Hillhaven Corp., a Tacoma, Wash.-based operator of nursing homes, is lining up $400 million in bank loans as part of a major debt restructuring.

Morgan Guaranty Trust Co., the banking unit of J.P. Morgan & Co., will lead the new credit.

In addition, Morgan's securities unit is expected to comanage a planned sale of $175 million of senior subordinated debt for Hillhaven, to be led by Merrill Lynch & Co.

Hillhaven outlined the restructuring on Wednesday, but the roles of Morgan and Merrill were not disclosed in the announcement.

A Hillhaven spokesman confirmed market talk that Morgan was leading the ban deal but declined to comment on the underwriters of the planned bond sale.

Terms Being Hammered Out

The terms and structure of the bank credit are still being negotiated.

But Hillhaven is likely to wind up paying a higher rate on the new loans that it does on roughly $200 million of existing term debt and letters of credit.

The existing bank debt and letters of credit are guaranteed by Hillhaven's largest shareholder, National Medical Enterprises Inc., which has an investment-grade rating of BBB-minus from Standard & Poor's Corp.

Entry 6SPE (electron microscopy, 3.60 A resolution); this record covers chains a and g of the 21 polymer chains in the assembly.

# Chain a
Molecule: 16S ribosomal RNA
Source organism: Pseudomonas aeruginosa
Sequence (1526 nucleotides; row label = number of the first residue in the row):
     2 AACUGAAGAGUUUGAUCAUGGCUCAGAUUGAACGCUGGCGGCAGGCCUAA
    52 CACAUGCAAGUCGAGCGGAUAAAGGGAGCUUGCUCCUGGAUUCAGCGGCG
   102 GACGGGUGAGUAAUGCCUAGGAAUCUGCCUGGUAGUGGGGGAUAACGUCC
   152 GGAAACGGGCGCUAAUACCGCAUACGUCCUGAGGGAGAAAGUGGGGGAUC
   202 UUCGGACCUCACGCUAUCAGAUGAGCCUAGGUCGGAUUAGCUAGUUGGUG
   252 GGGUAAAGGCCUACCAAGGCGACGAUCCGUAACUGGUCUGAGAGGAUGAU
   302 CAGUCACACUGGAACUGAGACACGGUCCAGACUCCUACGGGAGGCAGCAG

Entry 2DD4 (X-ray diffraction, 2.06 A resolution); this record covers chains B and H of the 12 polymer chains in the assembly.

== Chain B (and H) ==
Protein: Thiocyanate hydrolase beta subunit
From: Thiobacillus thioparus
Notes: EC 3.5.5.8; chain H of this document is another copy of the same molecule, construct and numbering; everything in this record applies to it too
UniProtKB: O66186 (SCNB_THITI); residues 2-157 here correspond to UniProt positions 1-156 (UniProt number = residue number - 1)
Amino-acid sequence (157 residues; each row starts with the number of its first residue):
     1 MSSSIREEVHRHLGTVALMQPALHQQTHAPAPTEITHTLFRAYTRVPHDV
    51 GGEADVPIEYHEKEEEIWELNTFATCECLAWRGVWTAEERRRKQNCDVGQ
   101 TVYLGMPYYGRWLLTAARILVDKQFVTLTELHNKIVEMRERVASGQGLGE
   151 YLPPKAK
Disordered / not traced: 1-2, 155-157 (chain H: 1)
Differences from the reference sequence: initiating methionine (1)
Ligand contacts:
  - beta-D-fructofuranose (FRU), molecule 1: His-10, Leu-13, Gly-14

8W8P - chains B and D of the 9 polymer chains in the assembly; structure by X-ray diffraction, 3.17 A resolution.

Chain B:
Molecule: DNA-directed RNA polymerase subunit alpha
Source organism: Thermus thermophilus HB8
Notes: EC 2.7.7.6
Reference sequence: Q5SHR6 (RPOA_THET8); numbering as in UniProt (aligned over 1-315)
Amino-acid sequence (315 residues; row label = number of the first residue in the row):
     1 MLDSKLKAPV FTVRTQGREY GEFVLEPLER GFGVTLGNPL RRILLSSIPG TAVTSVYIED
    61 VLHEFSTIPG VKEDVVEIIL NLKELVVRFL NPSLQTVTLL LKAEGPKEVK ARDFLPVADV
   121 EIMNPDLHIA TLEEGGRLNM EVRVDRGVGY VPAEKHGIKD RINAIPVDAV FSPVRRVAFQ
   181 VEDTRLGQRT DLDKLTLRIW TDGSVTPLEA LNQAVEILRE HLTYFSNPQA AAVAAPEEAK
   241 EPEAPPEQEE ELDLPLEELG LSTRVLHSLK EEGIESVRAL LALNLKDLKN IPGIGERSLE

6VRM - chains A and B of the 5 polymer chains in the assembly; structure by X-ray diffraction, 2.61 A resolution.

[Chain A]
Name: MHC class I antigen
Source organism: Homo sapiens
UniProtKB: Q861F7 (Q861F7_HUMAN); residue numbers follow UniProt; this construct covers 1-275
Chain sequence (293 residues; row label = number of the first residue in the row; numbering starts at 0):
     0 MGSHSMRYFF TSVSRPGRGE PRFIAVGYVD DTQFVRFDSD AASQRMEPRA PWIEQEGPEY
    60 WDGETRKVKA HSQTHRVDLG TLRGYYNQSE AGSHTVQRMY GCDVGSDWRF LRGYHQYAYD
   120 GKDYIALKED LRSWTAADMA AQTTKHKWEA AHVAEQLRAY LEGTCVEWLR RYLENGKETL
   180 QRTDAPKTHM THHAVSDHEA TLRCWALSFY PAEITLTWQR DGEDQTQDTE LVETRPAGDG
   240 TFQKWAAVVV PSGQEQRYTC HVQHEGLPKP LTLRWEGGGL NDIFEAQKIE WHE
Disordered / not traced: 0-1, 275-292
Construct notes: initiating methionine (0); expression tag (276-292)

Hillhaven's implied senior debt rating, a B-plus, is well below investment grade.

Despite the higher interest rates on the new bank debt, Hillhaven will actually save on its debt costs. Unlike the existing bank debt, the new credit will not be guaranteed by National Medical. The savings on the guarantee fees that Hillhaven had been paying National Medical will more than offset the higher interest rate, a Hillhaven spokesman said.

Hillhaven's existing bank debt includes a $62 million term loan, obtained last year, that was priced at 100 basis points over the London interbank offered rate.

Morgan led the 19992 deal. Other bans participating in the deal reportedly included Bank of New York, Pittsburgh National Bank, ABN Amro Bank, Chemical Bank, and NationsBank.

As part of the debt restructuring, Hillhaven also plans to issue $120 million of pay-in-king preferred stock to National Medical in exchange for $63 million in cash and the repayment of $57 million of debt.

In an announcement on Wednesday, Hillhaven also said it will buy 23 nursing centers currently leased from National Medical for $112 million.

Other aspects of the restructuring include the repayment of $92 million of notes, as well as non-bank debt guaranteed by National Medical.

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